The Andean environment is highly variable on a short-distance scale. Within 100 km the environment ranges from a marine rich coast to the arid mountain peaks of the Andes. The landscape can be envisioned as a series of steps or tiers with different resources available in each. Because of the steepness of the Andes, these tiers are relatively close together. Unlike less dramatic territories, where there might be vast expanses of a similar ecological zone to cross before you arrive to a different type of climate or resources. A new climate and resource territory is available with in a few days walk.
In response to this environment a society sets up satellite villages in other tiers. Because of the close proximity of these satellite villages they did not develop into separate cultures but maintained their identity with the main village. Family members move between the different satellites and the main village. All considered themselves to be members of the same ethnic and political group.
The oldest societies to the Incas used verticality and ecological verticality still continues today. The ecological purposes were supplemented by functional verticality, in which the term (mitimaes) is used for ecological colonists and groups of people sent to certain locations for non-ecological purposes, like craftwork or guarding a frontier. When the artisans were sent to these various islands they were granted land so that they could be self-sufficient. They became islands within the islands.
In this verticality theory each ethnic group tries to control a maximum of ecological tiers. The bulk of the population was in the highland, with permanent colonies forming an archipelago of “islands” physically separated from the core. Constant social and trade contact was maintained. This is not considered commerce because no coin or market economy developed. The relations were those of reciprocity and redistribution. All members of the society had rights to products of all zones, based on kinship ties that were reaffirmed through ceremonial activities in the core. The population from each of the islands was considered members of the same group.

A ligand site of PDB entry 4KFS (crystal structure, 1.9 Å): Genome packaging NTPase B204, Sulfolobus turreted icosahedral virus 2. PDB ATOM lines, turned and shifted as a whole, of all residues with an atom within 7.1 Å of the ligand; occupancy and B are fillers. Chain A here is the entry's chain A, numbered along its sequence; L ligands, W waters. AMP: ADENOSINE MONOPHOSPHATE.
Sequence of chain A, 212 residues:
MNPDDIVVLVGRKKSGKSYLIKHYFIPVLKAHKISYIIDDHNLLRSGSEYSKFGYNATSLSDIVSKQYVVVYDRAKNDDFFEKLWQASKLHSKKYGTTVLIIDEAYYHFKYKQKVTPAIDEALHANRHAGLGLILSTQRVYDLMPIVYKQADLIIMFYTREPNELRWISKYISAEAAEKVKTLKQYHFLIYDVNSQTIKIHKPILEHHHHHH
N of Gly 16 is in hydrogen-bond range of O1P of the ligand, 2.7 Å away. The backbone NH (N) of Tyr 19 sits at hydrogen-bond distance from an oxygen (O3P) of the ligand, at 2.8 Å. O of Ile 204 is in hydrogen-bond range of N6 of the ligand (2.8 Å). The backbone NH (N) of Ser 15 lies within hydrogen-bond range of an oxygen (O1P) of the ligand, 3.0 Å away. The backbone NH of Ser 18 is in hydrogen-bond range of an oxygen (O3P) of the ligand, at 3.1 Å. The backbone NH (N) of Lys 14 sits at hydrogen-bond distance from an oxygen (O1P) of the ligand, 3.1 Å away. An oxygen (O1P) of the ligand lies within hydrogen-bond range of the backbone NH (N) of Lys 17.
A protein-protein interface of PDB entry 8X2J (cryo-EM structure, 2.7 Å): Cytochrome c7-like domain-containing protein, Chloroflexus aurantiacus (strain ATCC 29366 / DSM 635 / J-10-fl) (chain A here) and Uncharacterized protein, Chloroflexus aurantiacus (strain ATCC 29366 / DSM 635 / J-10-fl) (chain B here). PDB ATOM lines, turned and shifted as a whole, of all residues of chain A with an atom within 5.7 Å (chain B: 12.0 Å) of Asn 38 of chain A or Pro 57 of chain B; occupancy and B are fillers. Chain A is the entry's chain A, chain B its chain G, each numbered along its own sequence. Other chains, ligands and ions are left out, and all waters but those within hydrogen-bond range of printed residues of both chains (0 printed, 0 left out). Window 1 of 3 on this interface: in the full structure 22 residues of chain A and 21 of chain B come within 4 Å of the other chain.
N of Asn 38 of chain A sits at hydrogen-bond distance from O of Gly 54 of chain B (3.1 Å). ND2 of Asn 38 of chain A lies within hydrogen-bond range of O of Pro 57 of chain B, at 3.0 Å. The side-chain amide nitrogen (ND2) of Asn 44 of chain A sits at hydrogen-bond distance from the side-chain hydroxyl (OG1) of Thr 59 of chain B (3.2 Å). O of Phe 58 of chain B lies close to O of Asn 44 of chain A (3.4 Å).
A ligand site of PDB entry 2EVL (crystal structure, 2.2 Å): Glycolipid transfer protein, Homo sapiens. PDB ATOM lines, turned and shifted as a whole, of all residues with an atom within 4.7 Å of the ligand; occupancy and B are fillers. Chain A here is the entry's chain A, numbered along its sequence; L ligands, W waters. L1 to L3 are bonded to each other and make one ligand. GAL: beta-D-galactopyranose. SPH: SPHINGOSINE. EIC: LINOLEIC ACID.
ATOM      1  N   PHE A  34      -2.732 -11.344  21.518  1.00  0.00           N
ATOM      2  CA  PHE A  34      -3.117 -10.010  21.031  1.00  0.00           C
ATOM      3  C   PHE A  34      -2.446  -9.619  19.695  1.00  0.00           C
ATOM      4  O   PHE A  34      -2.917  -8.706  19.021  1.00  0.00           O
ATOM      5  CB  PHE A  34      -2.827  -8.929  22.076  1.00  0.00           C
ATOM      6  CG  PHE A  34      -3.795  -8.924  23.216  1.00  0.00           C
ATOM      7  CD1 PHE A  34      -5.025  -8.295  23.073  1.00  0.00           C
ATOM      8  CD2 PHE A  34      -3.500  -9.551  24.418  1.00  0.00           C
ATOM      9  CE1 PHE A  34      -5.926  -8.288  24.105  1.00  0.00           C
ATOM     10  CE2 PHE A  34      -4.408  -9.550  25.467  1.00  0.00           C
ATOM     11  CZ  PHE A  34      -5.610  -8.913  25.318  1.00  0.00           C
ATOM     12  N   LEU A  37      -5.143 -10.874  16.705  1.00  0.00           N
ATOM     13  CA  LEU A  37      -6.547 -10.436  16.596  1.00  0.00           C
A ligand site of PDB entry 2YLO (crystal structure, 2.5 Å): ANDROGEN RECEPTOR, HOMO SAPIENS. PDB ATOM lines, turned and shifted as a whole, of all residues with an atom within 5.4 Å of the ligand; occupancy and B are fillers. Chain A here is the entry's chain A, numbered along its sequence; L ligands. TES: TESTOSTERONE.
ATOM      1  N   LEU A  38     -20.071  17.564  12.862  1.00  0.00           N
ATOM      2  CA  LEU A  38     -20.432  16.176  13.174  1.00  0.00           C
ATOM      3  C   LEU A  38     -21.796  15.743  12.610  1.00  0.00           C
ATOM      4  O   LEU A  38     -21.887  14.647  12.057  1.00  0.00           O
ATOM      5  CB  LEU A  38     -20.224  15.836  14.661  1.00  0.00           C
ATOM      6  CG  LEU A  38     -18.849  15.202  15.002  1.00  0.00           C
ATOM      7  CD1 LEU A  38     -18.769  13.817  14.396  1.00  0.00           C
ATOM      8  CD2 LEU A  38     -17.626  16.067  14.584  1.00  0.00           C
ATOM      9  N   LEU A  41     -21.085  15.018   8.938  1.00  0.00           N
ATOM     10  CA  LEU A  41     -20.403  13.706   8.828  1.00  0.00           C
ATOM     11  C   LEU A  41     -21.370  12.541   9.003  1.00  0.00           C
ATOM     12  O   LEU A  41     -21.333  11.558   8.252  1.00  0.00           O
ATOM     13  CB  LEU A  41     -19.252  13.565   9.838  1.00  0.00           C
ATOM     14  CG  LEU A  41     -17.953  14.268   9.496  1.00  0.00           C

The motive behind verticality is identified as a desire to exploit directly non-highland agricultural resources. As various colonists settled in close proximity to each other from different primary settlements multiethnic settlements occurred. This was not always a peaceful situation.
Two changes occurred as the colonies and system grew larger. First the colonies grew more distant from the core. As a result exercising the colonists’ rights became more difficult. As they lost their ability to exercise their rights those settled in the core power began to exploit those living in the periphery. Secondly, non-ecological types of colonies are added, such as pottery, metal working and military colonies. These groups are specialized and not as easily associated with the production colonists. Finally, Pizzaro and the Spanish conquered the Incan Empire. They introduced concepts of individual ownership and a market economy. These are the reasons why the Vertical Archipelago model of Andean economics and settlement has faded away.
Moseley, Michael. The Incas and Their Ancestors. Thames and Hudson. 1992.
Masuda, Shimda, and Morris. Andean Ecology and Civilization: An Interdiciplinary Perspective on Andean Ecological Complementariety. “The limits and limitations of the “vertical Archipelago” in the Andes.” 1985.